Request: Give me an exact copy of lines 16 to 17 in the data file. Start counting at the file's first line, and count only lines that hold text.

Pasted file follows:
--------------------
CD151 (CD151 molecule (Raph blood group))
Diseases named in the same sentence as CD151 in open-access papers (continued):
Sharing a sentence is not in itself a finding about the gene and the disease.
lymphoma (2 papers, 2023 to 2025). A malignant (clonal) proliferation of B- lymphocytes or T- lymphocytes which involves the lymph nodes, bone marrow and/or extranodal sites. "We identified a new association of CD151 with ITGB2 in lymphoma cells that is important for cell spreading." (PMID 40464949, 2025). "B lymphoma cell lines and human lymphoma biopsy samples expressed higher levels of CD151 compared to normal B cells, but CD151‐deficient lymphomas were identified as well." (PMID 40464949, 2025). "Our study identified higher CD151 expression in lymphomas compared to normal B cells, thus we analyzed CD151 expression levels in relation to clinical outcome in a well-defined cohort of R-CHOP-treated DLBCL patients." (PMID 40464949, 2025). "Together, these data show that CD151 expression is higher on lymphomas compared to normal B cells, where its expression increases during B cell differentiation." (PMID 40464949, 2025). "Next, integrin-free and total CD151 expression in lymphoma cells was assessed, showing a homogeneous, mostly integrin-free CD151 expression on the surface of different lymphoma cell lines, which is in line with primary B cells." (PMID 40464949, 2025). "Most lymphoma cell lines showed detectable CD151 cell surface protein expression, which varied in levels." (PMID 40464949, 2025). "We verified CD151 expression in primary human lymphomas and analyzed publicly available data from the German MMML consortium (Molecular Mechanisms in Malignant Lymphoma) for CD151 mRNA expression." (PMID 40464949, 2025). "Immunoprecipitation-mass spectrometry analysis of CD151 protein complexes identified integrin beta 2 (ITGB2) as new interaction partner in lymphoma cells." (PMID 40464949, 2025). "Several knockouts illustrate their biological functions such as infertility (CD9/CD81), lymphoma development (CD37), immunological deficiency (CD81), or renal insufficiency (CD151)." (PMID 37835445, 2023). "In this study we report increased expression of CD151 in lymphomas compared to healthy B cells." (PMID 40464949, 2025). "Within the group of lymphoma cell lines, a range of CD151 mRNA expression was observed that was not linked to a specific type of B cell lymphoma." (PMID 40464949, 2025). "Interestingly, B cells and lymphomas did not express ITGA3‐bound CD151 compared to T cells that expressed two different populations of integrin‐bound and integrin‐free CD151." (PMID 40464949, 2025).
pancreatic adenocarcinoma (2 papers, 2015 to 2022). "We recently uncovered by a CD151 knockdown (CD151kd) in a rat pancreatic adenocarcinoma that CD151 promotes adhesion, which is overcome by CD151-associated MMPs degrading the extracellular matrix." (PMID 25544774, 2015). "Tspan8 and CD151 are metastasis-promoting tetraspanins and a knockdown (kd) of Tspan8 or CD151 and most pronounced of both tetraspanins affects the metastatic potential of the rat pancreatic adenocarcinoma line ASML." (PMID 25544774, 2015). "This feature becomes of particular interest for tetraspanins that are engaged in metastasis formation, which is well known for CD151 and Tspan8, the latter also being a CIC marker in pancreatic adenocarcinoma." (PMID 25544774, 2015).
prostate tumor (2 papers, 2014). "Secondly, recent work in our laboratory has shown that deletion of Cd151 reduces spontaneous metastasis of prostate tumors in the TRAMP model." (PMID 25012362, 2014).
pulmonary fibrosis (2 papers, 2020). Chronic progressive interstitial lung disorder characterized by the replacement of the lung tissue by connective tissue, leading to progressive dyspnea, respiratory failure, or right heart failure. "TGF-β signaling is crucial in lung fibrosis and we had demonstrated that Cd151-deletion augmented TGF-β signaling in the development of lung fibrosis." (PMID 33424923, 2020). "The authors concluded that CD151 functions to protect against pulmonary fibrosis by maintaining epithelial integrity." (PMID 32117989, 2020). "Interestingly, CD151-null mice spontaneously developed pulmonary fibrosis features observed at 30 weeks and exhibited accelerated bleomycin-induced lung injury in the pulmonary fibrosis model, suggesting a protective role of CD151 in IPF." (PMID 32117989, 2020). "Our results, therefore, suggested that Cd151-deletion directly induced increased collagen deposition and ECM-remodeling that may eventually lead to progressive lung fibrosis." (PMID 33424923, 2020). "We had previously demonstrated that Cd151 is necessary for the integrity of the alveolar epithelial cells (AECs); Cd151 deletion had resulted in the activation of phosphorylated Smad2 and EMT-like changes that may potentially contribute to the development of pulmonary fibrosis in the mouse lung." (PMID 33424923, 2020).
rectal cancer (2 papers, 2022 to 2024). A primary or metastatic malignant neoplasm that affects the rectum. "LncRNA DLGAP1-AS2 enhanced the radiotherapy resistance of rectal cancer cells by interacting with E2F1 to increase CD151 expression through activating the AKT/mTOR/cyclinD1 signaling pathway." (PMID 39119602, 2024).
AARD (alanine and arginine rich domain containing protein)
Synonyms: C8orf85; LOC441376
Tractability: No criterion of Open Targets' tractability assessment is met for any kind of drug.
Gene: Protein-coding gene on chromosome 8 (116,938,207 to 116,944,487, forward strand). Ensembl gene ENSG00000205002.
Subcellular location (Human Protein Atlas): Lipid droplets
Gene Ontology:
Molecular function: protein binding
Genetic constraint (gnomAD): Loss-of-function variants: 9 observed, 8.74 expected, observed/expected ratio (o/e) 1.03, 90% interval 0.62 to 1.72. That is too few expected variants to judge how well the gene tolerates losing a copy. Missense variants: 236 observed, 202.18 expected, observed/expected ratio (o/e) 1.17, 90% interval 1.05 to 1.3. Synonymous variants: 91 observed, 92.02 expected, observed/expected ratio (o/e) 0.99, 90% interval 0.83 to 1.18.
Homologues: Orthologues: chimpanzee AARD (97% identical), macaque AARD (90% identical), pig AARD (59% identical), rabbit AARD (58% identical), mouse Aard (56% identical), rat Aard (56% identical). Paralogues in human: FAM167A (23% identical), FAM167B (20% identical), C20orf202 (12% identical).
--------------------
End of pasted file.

Genetic constraint (gnomAD): Loss-of-function variants: 9 observed, 8.74 expected, observed/expected ratio (o/e) 1.03, 90% interval 0.62 to 1.72. That is too few expected variants to judge how well the gene tolerates losing a copy. Missense variants: 236 observed, 202.18 expected, observed/expected ratio (o/e) 1.17, 90% interval 1.05 to 1.3. Synonymous variants: 91 observed, 92.02 expected, observed/expected ratio (o/e) 0.99, 90% interval 0.83 to 1.18.
Homologues: Orthologues: chimpanzee AARD (97% identical), macaque AARD (90% identical), pig AARD (59% identical), rabbit AARD (58% identical), mouse Aard (56% identical), rat Aard (56% identical). Paralogues in human: FAM167A (23% identical), FAM167B (20% identical), C20orf202 (12% identical).